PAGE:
Google TV

Chris Nuttall

Google has just premiered its TV announcements for next week’s Consumer Electronics Show, where the major television makers will be showing off the latest in “Smart” internet-connected sets.

The addition of LG TV models and replacements for Intel as the processor maker for Google TVs is the new news, although Google revealed its activation rates for its “TV meets the Web” service have doubled since Version 2.0 of Google TV was launched in October, suggesting a boost for sales of Sony devices. Read more

Tech news from around the web:

Facebook has approached Taiwanese smartphone maker HTC to build a handset  with the social network integrated into its operating system, according to AllThingsDigital. Code-named “Buffy” – after the television vampire slayer – the phone is planned to run on a modified version of Android that Facebook has tweaked heavily to deeply integrate its services. Read more

Google has revived its stuttering effort to conquer the living room with a new version of Google TV, the service that mixes the web with television.

A redesigned interface, an improved look for services such as YouTube, better ways of finding TV and movie content and the opening up of the Android Market to deliver TV-compatible applications are the main improvements announced by Google on Friday.

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Tech news from around the web:

Apple is expected to hold its next big media event on Tuesday October 4, where it will unveil the next iPhone model, according to AllThingsDigital. Meanwhile, Mashable reports that a remark made by Apple board member and former US Vice-President Al Gore at the Discovery Invest Leadership Summit in South Africa – “Not to mention the new iPhones coming out next month. That was a plug.” – has sparked speculation of more than one iPhone5 model.

TechCrunch reports that a deleted tweet from Facebook creative director Ji Lee may point to a special feature in the social network’s long-anticipated music service. In a tweet that was deleted minutes after it was sent, Mr Lee wrote:

The “Listen with your friend” feature in ticker is blowing my mind. Listen to what your friends are listening. LIVE. 

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Google TV, the search company’s troubled internet-television service, will soon be getting a reboot, its executive chairman, Eric Schmidt, hinted on Saturday.

Speaking after delivering Friday’s MacTaggart lecture at the Edinburgh International TV Festival, Mr Schmidt said Google was in discussions with all the major UK broadcasters ahead of a European launch of set-top boxes using its software early next year.

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Tech news from around the web:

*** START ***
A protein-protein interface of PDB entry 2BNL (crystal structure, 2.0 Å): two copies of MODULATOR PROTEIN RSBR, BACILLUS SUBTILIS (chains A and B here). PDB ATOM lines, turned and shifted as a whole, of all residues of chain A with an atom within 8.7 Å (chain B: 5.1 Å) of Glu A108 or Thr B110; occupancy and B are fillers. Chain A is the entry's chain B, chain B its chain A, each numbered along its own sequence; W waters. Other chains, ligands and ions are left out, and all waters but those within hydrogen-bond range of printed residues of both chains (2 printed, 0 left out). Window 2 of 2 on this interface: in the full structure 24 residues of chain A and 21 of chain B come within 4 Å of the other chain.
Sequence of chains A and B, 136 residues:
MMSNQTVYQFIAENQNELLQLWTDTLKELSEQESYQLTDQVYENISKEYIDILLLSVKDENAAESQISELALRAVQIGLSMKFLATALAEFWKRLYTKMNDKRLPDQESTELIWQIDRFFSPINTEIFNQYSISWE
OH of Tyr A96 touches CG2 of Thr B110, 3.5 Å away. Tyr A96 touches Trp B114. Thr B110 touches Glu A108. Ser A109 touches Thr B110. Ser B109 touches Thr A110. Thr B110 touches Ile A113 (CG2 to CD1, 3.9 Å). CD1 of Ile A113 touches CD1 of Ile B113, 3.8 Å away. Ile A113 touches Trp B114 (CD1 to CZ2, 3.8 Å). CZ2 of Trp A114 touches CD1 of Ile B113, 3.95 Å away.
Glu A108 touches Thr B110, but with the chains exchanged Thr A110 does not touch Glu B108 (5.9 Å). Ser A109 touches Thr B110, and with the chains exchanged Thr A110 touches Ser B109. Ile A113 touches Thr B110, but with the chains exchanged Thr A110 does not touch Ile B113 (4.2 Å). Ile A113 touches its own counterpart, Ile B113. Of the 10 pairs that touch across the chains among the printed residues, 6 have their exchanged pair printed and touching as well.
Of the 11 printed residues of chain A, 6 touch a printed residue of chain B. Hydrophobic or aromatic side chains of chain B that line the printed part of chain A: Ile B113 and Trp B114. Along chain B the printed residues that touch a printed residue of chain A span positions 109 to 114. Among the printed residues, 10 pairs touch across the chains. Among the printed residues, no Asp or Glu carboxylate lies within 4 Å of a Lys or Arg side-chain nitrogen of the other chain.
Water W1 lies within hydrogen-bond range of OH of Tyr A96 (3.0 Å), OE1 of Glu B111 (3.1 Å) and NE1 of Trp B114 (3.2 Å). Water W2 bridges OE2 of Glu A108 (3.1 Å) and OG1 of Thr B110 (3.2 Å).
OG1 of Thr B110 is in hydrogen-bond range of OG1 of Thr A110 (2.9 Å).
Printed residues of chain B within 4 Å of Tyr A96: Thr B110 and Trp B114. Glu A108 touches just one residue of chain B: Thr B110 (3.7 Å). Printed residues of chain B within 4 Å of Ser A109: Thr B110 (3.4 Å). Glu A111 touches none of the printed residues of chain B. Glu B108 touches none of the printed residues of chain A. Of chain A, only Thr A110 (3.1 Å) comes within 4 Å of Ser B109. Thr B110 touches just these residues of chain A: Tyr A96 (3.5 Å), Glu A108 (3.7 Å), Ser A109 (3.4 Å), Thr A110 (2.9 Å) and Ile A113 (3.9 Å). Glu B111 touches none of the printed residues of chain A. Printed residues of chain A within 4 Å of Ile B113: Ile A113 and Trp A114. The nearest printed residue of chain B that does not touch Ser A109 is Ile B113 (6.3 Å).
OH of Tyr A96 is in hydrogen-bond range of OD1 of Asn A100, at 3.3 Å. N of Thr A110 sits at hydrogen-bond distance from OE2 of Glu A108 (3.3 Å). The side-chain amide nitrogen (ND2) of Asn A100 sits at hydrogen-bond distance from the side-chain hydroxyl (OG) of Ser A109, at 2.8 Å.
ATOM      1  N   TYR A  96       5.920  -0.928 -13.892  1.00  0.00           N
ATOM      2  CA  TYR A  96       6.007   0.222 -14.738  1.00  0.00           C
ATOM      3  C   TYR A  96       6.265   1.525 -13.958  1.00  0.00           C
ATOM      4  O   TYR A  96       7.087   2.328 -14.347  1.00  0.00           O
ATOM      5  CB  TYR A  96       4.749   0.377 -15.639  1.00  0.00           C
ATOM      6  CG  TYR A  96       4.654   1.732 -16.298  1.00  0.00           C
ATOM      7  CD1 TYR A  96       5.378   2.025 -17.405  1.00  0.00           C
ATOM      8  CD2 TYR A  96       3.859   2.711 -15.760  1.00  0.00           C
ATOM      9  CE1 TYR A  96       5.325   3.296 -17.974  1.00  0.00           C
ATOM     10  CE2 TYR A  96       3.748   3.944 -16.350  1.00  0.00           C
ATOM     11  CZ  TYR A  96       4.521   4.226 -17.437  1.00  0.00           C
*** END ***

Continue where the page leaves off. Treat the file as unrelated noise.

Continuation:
Facebook is updating its photo viewer,  ZDNet reports. Facebook Photos will look cleaner, easier to view and bigger.

The Atlantic’s Alexis Madrigal reports that the mobile payment service, Square, is growing through out the US. Data from the company shows that “just about every major city and plenty of smaller places have someone using the device”. Read more

Tim Bradshaw

Eric Schmidt

Eric Schmidt. Image by Getty.

In 2008, Michael Grade, then chief executive of ITV, branded Google a “parasite”, along with other internet companies that “live off our content”.

Tonight, Eric Schmidt, Google’s chairman, will take to the TV industry’s most prestigious platform to give the MacTaggart lecture in Edinburgh.

The Edinburgh International TV Festival’s annual keynote speech has been on steady rotation between the BBC, ITV and Channel 4 for most of its 35-year history, with the recent exception of News Corp Europe chief James Murdoch’s 2009 attack on the BBC.

So the symbolism behind the podium space granted to Google, Facebook and Twitter this year should not be underestimated. Read more

Chris Nuttall

Logitech has cut the price of its Logitech Revue set-top box by 60 per cent to $99.99 from $249.99 in another sign that Google TV has failed to catch on with consumers. There are no indications that, as is often the case, the price cut presages a new Google TV unit from Logitech, which is the only company currently offering a standalone Google TV box. The Revue was launched last October at $300. Read more

Tech news from around the web:

Google’s Android operating system now claims the largest share of the US consumer smartphone market with 39 per cent, according to June figures from market researchers Nielsen. Apple’s iOS is in second place with 28 per cent, while RIM Blackberry is at 20 per cent. Apple, however,  is the top smartphone manufacturer in the US. HTC, meanwhile, holds a 14 per cent share of the market. Read more

Tim Bradshaw

Forget Apple TV, Google TV and YouView. Games consoles are going to be
the main way that people view online video on their TV sets in the
next couple of years, according to Simon Calver, chief executive of
Lovefilm, which both posts DVDs and streams films over the internet to
subscribers. Read more